Editor's note: Airlines
are like newspapers. They merge, go bankrupt and get bought out. It's
difficult to keep the genealogy straight. Take, for example, the airline
lineage associated with the county's official airport at Oriskany. That
official designation will soon switch from Oriskany to Griffiss, making this
a good time to look at the airline history at the county airport in Oriskany.
This is part one in a series.
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First at Oneida County Airport was Robinson.
Originally known as the Airline Division of Robinson Aviation, Robinson
Airlines was founded in 1945 and began operations with a single-engine
Fairchild F-24, which carried one pilot and three passengers. At its
beginning, Robinson flew just one route, the 173 miles between Ithaca and
New York City. By 1952, the name had been changed to Mohawk Airlines and
routes had been extended into New England.
Mohawk, as did many other airlines of the time, capitalized on the great
availability of war-surplus DC-3s to begin its regular passenger service.
Mohawk grew fast.
In 1958, with the completion of its new $3 million headquarters at the
Oneida County Airport in Oriskany, Mohawk coined the term "regional" to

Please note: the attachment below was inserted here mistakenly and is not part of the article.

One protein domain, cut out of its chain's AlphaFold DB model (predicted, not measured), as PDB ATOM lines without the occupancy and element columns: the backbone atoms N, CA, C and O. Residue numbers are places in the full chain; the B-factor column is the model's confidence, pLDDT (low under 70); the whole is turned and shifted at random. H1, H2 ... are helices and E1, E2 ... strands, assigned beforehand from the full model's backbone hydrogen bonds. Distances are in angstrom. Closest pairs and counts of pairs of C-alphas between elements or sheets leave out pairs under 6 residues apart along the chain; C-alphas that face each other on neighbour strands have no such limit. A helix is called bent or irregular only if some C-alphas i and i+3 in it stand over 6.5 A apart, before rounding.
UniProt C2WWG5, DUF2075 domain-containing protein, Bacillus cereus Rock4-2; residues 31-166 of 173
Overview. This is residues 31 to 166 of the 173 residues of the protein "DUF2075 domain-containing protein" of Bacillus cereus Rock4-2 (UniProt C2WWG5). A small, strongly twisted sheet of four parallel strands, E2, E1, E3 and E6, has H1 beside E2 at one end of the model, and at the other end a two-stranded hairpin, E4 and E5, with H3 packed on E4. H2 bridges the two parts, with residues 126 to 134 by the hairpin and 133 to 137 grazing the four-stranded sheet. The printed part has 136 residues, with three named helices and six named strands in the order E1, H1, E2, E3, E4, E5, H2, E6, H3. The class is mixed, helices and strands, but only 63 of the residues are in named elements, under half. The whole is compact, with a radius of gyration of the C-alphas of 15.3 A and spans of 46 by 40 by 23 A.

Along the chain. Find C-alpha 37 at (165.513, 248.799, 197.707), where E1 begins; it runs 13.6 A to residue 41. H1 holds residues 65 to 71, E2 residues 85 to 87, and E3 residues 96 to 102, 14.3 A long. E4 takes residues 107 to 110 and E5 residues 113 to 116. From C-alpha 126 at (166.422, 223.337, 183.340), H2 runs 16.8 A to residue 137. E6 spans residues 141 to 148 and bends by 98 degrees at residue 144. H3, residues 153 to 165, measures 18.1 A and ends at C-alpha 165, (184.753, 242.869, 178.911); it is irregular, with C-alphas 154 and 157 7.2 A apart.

describe its role, a term that would later be adopted by other airlines and
which is still used today.
By the early 1960s, Mohawk, under the leadership of company President Robert
Peach, himself a pilot, used the Oneida County Airport as the site for its
executive offices, maintenance and reservations centers. Mohawk was the
first U.S. airline to centralize its reservation system, and the first
regional carrier to use computers to support its reservation agents.
Speaking of firsts, Mohawk was the first regional airline to purchase flight
simulators, which the company installed in the $4 million Edwin A. Link
Training Center, located just yards away from the Oneida County Airport
Another first: Mohawk was the first regional airline to enter the jet age.
This came in the mid-1960s when Mohawk purchased BAC 1-11 jets in England.
By 1969, Mohawk had one of the largest jet fleets among the regional
There had to be a place to house all the Mohawk pilots and stewardesses,
which is what flight attendants were then called, and passengers using the
Oneida County Airport. All this traffic at the airport is what gave rise to
the Horizon Hotel, built across the road from the Link Training Center.
By the end of 1969, Mohawk had retired the last of its piston aircraft and
was flying 20 BAC 1-11 jets and 17 FH-227 turboprop aircraft. The transition
to an all-turbine fleet required an investment by Mohawk of more than $53
million, which up to that point was the largest ever undertaken by a
Mohawk used those airplanes to cover 5,000 route miles in 10 states,
Washington, D.C. and Canada. Its 37 aircraft carried more than 2.5 million
In 1971, Mohawk Airlines merged into USAir, now USAirways. USAirways was
originally named Allegheny Airlines, which traces its roots back to All
American Aviation, which began by inventing a very unique way of carrying
the U.S. Mail. That's where we will pick up the Oneida County story next
time, a story that includes airlines named Lake Central, PSA, Piedmont and
Joe Kelly is the editor and publisher of The Boonville Herald & Adirondack Tourist and